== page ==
Understanding Skill Gap Analysis
No predefined employee skill set can cater to every need of a growing and ever-changing business industry. There will always be a difference in the skills of your employees and the ideal skills required to put yourself at the front of your business. Skill gap analysis will help you with finding and bridging the skill needed for your employees.
The skill difference between the expected skill set and the required skill set is the skill gap. The analysis of such gaps to understand the organisation’s needs and find the employee’s skill requirement is called a skill gap analysis.
When your organisation plans to expand and have well-defined future goals, you should prioritise a skill gap analysis. Once the organisation has an idea of the lacking areas, it can upskill and reskill the employees to match its needs.
In these changing times, some skills would be made obsolete due to automation, and some skills would be mandatory for your employee. A skill gap analysis can provide insights into the skills needed for your organisation’s development. Added to this, there are more advantages of skill gap analysis.
Advantages of a Skill Gap Analysis
- There are many processes involved in a business. Automation is introduced in many processes or a part of them to provide a better experience for the customer and make the employees’ lives easier. As more processes of the job get automated. Specific skills are no longer required, and in place of that, there would be new skills of using the automation software and training employees to use them. Tech-savvy employees would not require such training as they can easily understand automated software usage. A skill gap analysis can help you isolate the employees who need extensive help and focus your training on them.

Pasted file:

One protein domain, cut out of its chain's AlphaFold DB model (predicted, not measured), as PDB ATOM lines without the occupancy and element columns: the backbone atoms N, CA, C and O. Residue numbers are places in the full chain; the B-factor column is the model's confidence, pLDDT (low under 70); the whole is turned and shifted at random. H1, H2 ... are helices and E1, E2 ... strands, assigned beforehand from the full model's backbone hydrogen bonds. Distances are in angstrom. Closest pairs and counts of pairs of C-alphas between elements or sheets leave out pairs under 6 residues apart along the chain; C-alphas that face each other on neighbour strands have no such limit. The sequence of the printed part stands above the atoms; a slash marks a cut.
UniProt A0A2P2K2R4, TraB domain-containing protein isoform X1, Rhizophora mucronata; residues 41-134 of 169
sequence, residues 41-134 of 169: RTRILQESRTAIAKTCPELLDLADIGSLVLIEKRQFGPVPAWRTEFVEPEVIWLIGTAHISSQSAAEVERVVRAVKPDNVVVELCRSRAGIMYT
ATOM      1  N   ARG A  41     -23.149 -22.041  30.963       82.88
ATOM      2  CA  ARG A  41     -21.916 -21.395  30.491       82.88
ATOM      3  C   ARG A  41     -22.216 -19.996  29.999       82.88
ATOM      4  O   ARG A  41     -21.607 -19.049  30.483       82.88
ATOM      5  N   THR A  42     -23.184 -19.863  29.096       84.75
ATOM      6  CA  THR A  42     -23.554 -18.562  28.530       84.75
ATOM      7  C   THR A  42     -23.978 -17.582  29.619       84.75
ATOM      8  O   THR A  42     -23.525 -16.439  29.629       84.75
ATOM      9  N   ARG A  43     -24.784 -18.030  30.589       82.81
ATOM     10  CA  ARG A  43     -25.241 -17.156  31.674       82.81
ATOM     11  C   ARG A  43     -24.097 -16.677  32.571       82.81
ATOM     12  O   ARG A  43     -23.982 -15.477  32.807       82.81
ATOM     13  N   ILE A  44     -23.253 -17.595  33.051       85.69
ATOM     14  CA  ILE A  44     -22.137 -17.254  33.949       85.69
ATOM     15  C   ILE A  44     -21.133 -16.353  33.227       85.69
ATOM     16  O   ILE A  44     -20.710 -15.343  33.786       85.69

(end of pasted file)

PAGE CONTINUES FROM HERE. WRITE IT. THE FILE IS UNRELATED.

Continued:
- Employee development is one of the employee lifecycle stages that measures how much an employee gains from being a part of your organisation. Any employee who feels that they do not have sufficient development and growth will start looking for an organisation that fulfils their development needs. Understanding their needs and training them on the skills they lack can be fruitful for both your organisation and the employee. This improves employee retention.
- A skill gap analysis can give you an idea of the employee’s skills that need to be improved. It can make it easier to boost the employees’ productivity and build their skills for their current job. Employees who have gained the skills required for the job may have a much easier time completing their tasks. It can help them be more content with their work and increase productivity.
- A company’s requirements dictate the hiring process and the hiring team looks out for candidates who have the required skills for the job. But with a skill gap analysis on the current employees, the hiring team can keep an eye out for desirable skills that could help with the organisation’s growth. It helps hire candidates that can build a team of future-proof employees to tackle the upcoming needs.